New Easton Stealth CX Hockey Stick Review



The latest stick release from Easton Hockey is one that has been highly anticipated by me personally. When I found out they would be bringing back the Stealth name, I knew that they had to have a pretty special hockey stick on the way. It wouldn’t make sense to risk the loyal following the line has had by releasing a stick that wouldn’t live up to the name.

I was, for a long time, one of those loyal followers — at least since Easton introduced their elliptical taper sticks with the S-17. I can still remember how much different, and better, the release felt on that stick the first time I used it. From there I continued on to the S19, RS and finally the RSII. So as you can guess, I was pretty excited to get the new Easton Stealth CX hockey stick in my hands.

Easton is debuting some pretty serious technology in the CX. This isn’t one of those models where a company simply tweaks the previous version a little; there is new technology in every part of this stick. Their goal was to create a hockey stick that would be a top-level performance stick with great durability and have a lightweight but still solid feel.

The Stealth CX marks the first time Easton has released a true-one piece stick with an elliptical taper. This was accomplished using a new design to roll the layers of carbon fiber into the taper, creating a seamless construction. What is the significance of this? Read on to find out…

Elliptical Taper


Hockey Checklist: Affordable Ways to Get Back Into the Game

mens league

I took a three-year hockey hiatus before recently joining a men’s league and, like you, was in need of buying some new gear. The task of finding new equipment was somewhat daunting. I had some of the basics like skates, helmet and stick, but needed to fill in the rest. There are plenty of different options out there to choose from, but saving money and getting the best bang for your buck is what I was looking for.

Although once a B-level player, the many years away from the rink had me almost back to basics. I am now a C level player, but initially started back in a C/D level — so coming to that reality was first and foremost. Second was to get the necessities, get signed up for a league, and get back on the ice asap.

From speaking to many upper-echelon players, I think the A/B player is all about gloves, sticks and skates. The style, the look, the improved technology and overall performance. Players in those upper-levels can really feel the updates in those pieces of equipment and really distinguish the subtle difference — and ultimately improve his/her game.

While fun to shop for the top-of-the-line pieces of hockey gear and trying to emulate your favorite NHL player, the C/D player won’t necessarily need these expensive items just yet. Sure the newest technologies may help some, but overall, spending the money elsewhere in more a more frugal fashion is what we’re after. Here’s a few tips that I did on two occasions: once about four years ago, and the other just a few months ago. These tips helped save me hundreds.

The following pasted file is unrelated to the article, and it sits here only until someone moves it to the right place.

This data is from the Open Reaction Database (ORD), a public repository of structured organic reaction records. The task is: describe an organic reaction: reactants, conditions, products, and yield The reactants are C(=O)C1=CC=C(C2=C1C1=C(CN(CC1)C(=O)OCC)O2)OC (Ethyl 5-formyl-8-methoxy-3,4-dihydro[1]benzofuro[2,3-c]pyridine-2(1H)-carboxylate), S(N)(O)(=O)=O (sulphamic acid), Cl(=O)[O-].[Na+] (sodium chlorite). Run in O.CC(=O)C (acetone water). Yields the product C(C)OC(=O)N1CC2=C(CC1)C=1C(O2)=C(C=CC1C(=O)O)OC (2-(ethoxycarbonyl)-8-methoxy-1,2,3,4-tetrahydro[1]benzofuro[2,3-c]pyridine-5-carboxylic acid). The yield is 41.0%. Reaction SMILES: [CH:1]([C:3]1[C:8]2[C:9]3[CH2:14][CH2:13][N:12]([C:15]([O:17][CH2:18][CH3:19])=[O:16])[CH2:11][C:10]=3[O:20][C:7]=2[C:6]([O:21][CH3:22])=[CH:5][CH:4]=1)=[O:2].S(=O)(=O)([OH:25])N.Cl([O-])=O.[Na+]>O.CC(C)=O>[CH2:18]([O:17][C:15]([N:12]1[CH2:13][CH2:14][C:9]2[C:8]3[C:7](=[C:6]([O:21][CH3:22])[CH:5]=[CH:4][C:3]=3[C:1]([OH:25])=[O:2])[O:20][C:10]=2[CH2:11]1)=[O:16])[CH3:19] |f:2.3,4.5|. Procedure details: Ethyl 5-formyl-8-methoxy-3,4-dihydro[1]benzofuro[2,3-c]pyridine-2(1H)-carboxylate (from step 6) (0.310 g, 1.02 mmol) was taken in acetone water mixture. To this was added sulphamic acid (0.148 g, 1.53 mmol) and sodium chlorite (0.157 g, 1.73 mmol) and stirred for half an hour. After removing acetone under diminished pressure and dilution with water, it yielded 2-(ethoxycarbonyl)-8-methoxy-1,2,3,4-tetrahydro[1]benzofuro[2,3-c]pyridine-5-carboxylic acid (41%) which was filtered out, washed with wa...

2015 NHL Conference Finals Ticket Prices

pure hockey ticket prices

The road to Lord Stanley’s Cup is almost complete. Just four teams remain in the Stanley Cup Playoffs as the Conference Finals are set to kickoff on Saturday afternoon. The New York Rangers will take on the Tampa Bay Lightning in the Eastern Conference Finals, while the Anaheim Ducks will face the Chicago Blackhawks in the West. As the puck is set to drop first in New York, that’s also where the highest ticket prices are on the secondary market.

(Over 30% of Pure Hockey staff picked NYR to win it all in the company’s NHL playoff bracket challenge – coincidence?)

According to TiqIQ, the average price for Rangers playoff tickets on the secondary market is $1,233.02 across their four potential home games. The first game will be the least expensive, though, with an average price of $481.96. The prices go up at Madison Square Garden for each home game. Lightning playoff tickets in Tampa Bay will be less than half the price, on average. Over three potential games at Amalie Arena, the average secondary market price is $458.12, bringing the overall series average to $892.09.


True XCORE 9 Hockey Stick Review


The debut of True Hockey as a brand can be viewed as nothing short of a huge win. We were equally as impressed, as most customers were, by the performance and quality of their hockey sticks. So when True told us they’d be launching a new model for 2015, we were pretty excited to say the least. We were even more excited a few months ago when a blank stick simply marked “True Prototype” showed up at the office.

Last year, True Hockey made a huge splash when they released their ‘A-Series’ – the first line of hockey sticks to hit the retail shelves bearing their True brand name and logo. At Pure Hockey we noticed many players who picked up a True stick in one of our stores and ended up making the purchase and giving it a shot. Of those we talked to, very few were disappointed. The most common feedback we’ve heard was that True sticks surpassed their expectations. They performed at least comparably to, if not better than the more expensive sticks they used in the past. The stick has also performed VERY well in our Pure Hockey Stick Challenge, where players don’t know what brand they are using.

The “True Prototype” was a disguised version of the new True XCORE 9 hockey stick, and all of us here at Pure Hockey who tested it out were thoroughly impressed. So let’s start with what’s new and different about the XCORE.